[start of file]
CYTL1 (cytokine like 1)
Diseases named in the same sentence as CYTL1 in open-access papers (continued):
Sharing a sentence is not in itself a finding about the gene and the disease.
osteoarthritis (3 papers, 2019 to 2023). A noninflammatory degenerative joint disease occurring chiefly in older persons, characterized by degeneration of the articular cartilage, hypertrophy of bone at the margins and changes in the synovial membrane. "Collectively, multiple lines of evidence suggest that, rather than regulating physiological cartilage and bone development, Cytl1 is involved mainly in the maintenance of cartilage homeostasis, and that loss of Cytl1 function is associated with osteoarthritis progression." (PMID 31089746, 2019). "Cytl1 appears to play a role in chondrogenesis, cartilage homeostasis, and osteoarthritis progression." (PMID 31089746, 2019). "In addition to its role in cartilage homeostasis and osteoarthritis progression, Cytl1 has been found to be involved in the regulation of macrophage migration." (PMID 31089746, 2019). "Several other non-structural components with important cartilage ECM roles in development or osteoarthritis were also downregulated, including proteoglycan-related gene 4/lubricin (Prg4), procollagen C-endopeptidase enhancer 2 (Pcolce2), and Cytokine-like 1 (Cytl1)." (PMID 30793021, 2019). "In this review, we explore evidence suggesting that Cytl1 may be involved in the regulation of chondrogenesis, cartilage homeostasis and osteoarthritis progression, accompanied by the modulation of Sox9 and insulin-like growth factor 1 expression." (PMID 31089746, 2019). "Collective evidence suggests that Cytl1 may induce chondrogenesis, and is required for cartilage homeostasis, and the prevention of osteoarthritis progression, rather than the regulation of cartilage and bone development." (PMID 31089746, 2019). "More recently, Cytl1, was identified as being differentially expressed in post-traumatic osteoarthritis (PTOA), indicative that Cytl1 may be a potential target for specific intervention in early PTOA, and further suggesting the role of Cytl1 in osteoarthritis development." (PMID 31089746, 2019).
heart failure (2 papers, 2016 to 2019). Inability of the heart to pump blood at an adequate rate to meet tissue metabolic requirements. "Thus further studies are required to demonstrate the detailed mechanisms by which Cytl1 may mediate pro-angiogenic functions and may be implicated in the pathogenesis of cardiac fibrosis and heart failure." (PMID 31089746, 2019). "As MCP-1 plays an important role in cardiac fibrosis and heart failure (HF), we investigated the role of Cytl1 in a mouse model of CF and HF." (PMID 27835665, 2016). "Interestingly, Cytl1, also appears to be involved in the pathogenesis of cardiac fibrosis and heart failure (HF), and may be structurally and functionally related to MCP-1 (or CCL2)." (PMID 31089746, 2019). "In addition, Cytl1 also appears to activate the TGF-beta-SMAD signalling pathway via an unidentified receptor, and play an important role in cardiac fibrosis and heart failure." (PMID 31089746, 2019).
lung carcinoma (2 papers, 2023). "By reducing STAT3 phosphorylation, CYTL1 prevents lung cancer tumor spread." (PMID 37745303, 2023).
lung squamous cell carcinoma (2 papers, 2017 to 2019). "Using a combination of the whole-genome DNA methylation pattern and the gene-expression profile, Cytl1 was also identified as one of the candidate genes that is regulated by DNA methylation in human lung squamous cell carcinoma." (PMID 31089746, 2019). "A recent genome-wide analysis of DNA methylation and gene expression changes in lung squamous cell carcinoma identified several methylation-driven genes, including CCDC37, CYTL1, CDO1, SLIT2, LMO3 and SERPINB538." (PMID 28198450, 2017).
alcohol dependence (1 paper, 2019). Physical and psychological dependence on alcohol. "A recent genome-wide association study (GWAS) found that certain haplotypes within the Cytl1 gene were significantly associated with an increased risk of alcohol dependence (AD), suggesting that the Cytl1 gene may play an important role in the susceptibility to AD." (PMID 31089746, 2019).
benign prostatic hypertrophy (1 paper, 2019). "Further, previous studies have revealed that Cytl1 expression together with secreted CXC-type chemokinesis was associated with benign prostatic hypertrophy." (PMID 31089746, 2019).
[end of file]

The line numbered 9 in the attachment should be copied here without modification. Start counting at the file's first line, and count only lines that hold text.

benign prostatic hypertrophy (1 paper, 2019). "Further, previous studies have revealed that Cytl1 expression together with secreted CXC-type chemokinesis was associated with benign prostatic hypertrophy." (PMID 31089746, 2019).